I have GPS data of ice speed from three different GPS receivers. The data are in a pandas dataframe with an index of julian day (incremental from the start of 2009).

This is a subset of the data (the main dataset is 3487235 rows...):

                    R2          R7         R8
1235.000000 116.321959  100.805197  96.519977
1235.000116 NaN         100.771133  96.234957
1235.000231 NaN         100.584559  97.249262
1235.000347 118.823610  100.169055  96.777833
1235.000463 NaN         99.753551   96.598350
1235.000579 NaN         99.338048   95.283989
1235.000694 113.995003  98.922544   95.154067

The dataframe has form:

Index: 6071320 entries, 127.67291667 to 1338.51805556
Data columns:
R2    3487235  non-null values
R7    3875864  non-null values
R8    1092430  non-null values
dtypes: float64(3)

R2 sampled at a different rate to R7 and R8 hence the NaNs which appear systematically at that spacing.

Trying df.plot() to plot the whole dataframe (or indexed row locations thereof) works fine in terms of plotting R7 and R8, but doesn't plot R2. Similarly, just doing df.R2.plot() also doesn't work. The only way to plot R2 is to do df.R2.dropna().plot(), but this also removes NaNs which signify periods of no data (rather than just a coarser sampling frequency than the other receivers).

Has anyone else come across this? Any ideas on the problem would be gratefully received :)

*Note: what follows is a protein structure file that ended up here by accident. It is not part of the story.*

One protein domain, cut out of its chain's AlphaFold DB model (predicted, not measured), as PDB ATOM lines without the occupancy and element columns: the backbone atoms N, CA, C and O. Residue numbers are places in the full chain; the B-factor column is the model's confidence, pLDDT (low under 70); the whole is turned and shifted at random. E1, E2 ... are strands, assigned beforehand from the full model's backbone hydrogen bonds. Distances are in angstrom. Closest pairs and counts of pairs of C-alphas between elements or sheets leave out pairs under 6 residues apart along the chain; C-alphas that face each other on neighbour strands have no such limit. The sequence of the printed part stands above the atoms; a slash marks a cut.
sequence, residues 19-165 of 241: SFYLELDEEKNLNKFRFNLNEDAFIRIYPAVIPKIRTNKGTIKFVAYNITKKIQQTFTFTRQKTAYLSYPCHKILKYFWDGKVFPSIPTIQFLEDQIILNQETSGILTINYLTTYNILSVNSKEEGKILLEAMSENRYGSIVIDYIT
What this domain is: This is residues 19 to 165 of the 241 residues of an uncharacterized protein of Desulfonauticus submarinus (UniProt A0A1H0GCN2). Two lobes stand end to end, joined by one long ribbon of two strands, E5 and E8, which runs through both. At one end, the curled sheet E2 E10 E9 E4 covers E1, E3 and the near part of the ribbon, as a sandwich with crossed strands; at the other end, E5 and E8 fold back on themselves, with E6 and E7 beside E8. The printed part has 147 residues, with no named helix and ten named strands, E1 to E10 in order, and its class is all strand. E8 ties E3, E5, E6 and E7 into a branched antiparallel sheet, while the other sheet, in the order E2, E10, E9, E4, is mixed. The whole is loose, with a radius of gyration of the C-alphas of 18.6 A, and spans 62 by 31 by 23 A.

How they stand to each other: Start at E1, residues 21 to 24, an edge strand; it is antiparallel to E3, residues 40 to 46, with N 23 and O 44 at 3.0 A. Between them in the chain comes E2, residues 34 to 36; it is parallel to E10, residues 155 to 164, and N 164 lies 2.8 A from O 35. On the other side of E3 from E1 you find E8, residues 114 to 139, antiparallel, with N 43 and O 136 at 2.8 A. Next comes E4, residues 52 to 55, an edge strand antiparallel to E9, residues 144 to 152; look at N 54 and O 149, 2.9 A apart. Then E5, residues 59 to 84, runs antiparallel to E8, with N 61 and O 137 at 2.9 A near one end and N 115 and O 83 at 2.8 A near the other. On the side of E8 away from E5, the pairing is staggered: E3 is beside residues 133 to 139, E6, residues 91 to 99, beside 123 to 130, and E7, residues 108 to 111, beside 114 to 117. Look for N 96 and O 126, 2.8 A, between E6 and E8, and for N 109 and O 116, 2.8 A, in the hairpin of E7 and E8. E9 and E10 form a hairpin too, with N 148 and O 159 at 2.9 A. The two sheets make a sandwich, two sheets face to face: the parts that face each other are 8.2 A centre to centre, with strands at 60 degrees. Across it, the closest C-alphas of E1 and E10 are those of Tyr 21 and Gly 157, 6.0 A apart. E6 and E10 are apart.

• you should convert your time steps to a DatetiemIndex and than resample R2
    – bmu
    Nov 29, 2012 at 22:16

4 Answers 4


The reason your not seeing anything is because the default plot style is only a line. But the line gets interupted at NaN's so only multiple consequtive values will be plotted. And the latter doesnt happen in your case. You need to change the style of plotting, which depends on what you want to see.

For starters, try adding:


That should make all data points appear as circles. It easily gets cluttered so adjusting markersize, edgecolor etc might be usefull. Im not fully adjusted to how Pandas is using matplotlib so i often switch to matplotlib myself if plots get more complicated, eg:

plt.plot(df.R2.index.to_pydatetime(), df.R2, 'o-')
  • 1
    Thanks Rutger, that's a good work-around for the moment. My big reason for using pandas will be to re-index everything to the same sampling interval in advance of things calculations such as cross-correlation, so I'll probably continue to use standalone matplotlib for basic plotting. Thanks.
    – ajt
    Nov 28, 2012 at 15:44

Given that you want to draw a straight line between the points where you do have data, you can get Pandas to fill in the gaps via interpolation, and then plot:


I found even if the df was indexed as DateTime the same issues occurred. One solution to ensure all data points are respected, with no gaps in between lines, is to plot each df column separately and dropping the NaNs.

    for col in df.columns:
        plot_data = df[col].dropna()
        ax.plot(plot_data.index.values, plot_data.values, label=col)

Here is another way:

nan_columns = []
nan_values = []

for column in dataset.columns:

fig, ax = plt.subplots(figsize=(30,10))
plt.bar(nan_columns, nan_values)

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